Obama’s Sotomayor Nomination: Identity Politics over Merit

In picking Sonia Sotomayor, President Obama has confirmed that identity politics matter to him more than merit.

Judge Sotomayor is not one of the leading lights of the federal judiciary and would not even have been on the shortlist if she were not Hispanic.

She has a mixed reputation, with a questionable temperament and no particularly important opinions in over 10 years on the Second Circuit. Most notably, she was part of the panel that summarily affirmed the dismissal of Ricci v. DeStefano, where the City of New Haven denied firefighter promotions based on an admittedly race-neutral exam whose results did not yield the “correct” racial mix of successful candidates. Sotomayor’s colleague José Cabranes—a liberal Democrat—excoriated the panel’s actions and the Supreme Court will likely reverse the ruling next month.

If this is the kind of “empathy” the president wants from his judges, we are in for a long summer—and more bitter confirmation battles in the future.

Obama Chooses Sotomayor for Supreme Court Nominee

soniaIn nominating Second Circuit Judge Sonia Sotomayor to fill the seat of retiring Supreme Court Justice David Souter, President Obama chose the most radical of all the frequently mentioned candidates before him.

Given the way her panel recently summarily dismissed the Ricci case –- involving the complaint by New Haven, Connecticut, firefighters that the city had thrown out the results of an officers exam because the results did not come out “right” –- and the expectation, based on oral argument, that the Supreme Court will reverse the Second Circuit decision, there will likely be an extremely contentious confirmation battle ahead. If confirmation hearings are scheduled for summer, they will follow shortly upon the Court’s decision in that explosive case.

Are we to imagine that President Obama chose as he did because he wants that battle?

GOP Health Care Alternative: Not as Bad as Advertised

Like my colleague, Michael Cannon, I was convinced by the staff summary and general spin accompanying the Republican health care bill introduced by Sens. Tom Coburn (R-OK) and Richard Burr (R-NC), and Reps. Paul Ryan (R-WI) and Devin Nunes (R-CA) that the bill headed, albeit more slowly, down the same road to government-run health care as expected Democratic proposals. However, a closer reading of the actual bill shows that, while there are still reasons for concern, it may be much better than originally advertised.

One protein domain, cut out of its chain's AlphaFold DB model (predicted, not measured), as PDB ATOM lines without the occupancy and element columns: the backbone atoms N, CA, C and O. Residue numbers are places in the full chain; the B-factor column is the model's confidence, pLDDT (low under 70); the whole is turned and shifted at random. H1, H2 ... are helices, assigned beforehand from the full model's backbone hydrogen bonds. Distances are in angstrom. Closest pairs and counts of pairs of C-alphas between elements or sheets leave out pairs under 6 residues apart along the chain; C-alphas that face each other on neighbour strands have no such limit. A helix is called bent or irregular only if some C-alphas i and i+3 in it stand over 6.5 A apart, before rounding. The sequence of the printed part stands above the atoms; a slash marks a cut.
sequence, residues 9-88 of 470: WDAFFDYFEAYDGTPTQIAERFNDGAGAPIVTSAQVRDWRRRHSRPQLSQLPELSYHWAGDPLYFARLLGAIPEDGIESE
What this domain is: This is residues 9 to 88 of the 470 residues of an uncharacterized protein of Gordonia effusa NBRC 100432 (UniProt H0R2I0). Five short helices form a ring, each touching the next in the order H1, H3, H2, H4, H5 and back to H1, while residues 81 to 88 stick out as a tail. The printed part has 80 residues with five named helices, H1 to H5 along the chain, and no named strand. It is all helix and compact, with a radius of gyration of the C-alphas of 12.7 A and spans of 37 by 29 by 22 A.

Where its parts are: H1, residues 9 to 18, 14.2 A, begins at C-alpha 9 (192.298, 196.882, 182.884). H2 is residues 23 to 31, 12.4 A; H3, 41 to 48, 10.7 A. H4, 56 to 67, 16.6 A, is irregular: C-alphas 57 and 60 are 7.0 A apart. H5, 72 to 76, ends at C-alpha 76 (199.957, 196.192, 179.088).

First, it should be pointed out that the centerpiece of the bill is an important change to the tax treatment of employer-provided health insurance. The Coburn-Burr-Ryan-Nunez bill would replace the current tax exclusion for employer-provided health insurance with a refundable tax credit of $2,300 per year an individual worker or $5,700 per year for family coverage. This move to personal, portable health insurance has long been at the heart of free market healthy care proposals. The bill would also expand health savings accounts and make important reforms to Medicaid and Medicare.

And, the bill should receive credit for what it does not contain. There is no individual or employer mandate. (I could live without the auto-enroll provisions, but they look more obnoxious than truly dangerous). There is no government board determining the cost-effectiveness of treatment. There is no “public option” competing with private insurance. In short, the bill avoids most of the really bad ideas for health reform featured in my recent Policy Analysis.

Other aspects are more problematic. The authors still seem far too attached to the idea of an exchange/connector/portal. The summary implied that states would be required to establish such mechanism. In reality, however, the bill merely creates incentives for states to do so. Moreover, I have been repeatedly assured that the bill’s authors are aiming for the more benign Utah-style “portal,” rather than the bureaucratic nightmare that is the Massachusetts “connector.” Still, I would be more comfortable if the staff summary had not singled out Massachusetts as the only state reform worthy of being called “an achievement.”